Towards the end of August, I was notified that I’d been selected to represent the UN Foundation as a youth blogger for the 2016 Social Good Summit. The high-profile summit is a joint effort between Mashable and the United Nations Development Programme. Currently in its third year, the summit took place over two days, Sept. 18-19, at the 92nd Street Y on the Upper East Side in New York City.
The theme of the SGS was #2030Now: What world do you want to live in by 2030? The purpose of the summit was to allow everyday citizens to add their voices to the conversations taking place at the UN headquarters for the 70th session of the UN General Assembly. Celebrities, political leaders, scientists and activists alike were gathered to discuss social good initiatives taking place around the world. Along with the other UN bloggers, I was tasked with covering the event live on social media.
Something that I can’t fail to mention is the awareness push for the Sustainable Development Goals (SDGs). These are 17 goals agreed upon by 190 world leaders in 2015 to fight extreme poverty, climate change, inequality and social injustice. These goals were the focal points for many of the discussions that took place at the summit. Find out more about the SDGs here.
Every so often, you get to experience something that will have a monumental impact on your character for the rest of your life. The SGS was one such experience for me.
Here’s a peek into the typical schedule of a Social Good Summit blogger.
Catch the train from Brooklyn to make it to the UN Foundation headquarters by 9:30AM.
Arrival at the UN Foundation’s NYC offices.
Summit briefing and invited speakers.
Arrival and check-in. To say that the security for Vice President Biden was insane would be an understatement.
The Social Good Summit officially kicks off!
Slay the Twitter feed.
Impromptu interview for the WFP Hacking Hunger podcast!
End of summit. Briefly summarize key points for discussion.
- Nearly 50% of all refugees are children. Unaccompanied minors are a growing concern within the refugee crisis. A key component in giving refugee children back their childhood is restoring their access to education.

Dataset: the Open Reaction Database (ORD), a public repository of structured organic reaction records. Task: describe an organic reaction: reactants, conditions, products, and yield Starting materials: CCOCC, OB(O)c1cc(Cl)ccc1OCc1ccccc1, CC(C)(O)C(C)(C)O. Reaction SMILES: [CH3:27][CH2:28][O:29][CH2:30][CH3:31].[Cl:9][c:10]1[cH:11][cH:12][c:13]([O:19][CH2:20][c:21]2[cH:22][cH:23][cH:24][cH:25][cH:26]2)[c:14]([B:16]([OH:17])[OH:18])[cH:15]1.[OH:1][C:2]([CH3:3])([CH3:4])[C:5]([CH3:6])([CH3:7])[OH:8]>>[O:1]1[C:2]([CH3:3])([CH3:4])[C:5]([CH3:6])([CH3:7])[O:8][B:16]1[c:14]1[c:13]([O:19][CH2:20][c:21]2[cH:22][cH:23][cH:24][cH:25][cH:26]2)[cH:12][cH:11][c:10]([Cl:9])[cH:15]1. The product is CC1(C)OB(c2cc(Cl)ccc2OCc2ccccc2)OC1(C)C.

- The poorest populations around the world are the most prominently affected by climate change. These countries have some of the lowest emission contributions, yet experience the effects of climate change on a cataclysmic scale. Approximately 590,000 children in Southern Africa are malnourished as a direct result of the effects of El Nino, the weather pattern that has been exacerbated by climate change.
- The Paris Climate Agreement will likely be ratified and put into effect by the end of 2016. 55 member states representing 55% of total global emissions must ratify in order for it to go into effect.
- Women and girls have the greatest need of healthcare, yet have the least access to it in developing countries.
- 40% of Fortune 500 companies were founded by immigrants or their children. source
- Globally, we are losing our ability to treat infections. Anti-Microbial Resistance (AMR) is responsible for the deaths of 700,000 people each year. This year, a virus was discovered that was resistant to Colistin, a last-resort antibiotic.
The rest of my time outside of the summit was spent eating and complaining about the stupid swamp weather that NYC had that weekend.
Thanks for following along! See you soon.
Learn how to get involved in your community by utilizing the resources below!
Social Good Summit Recap (WATCH)
Register to vote at Rock the Vote!
Find a local UN Association Chapter here.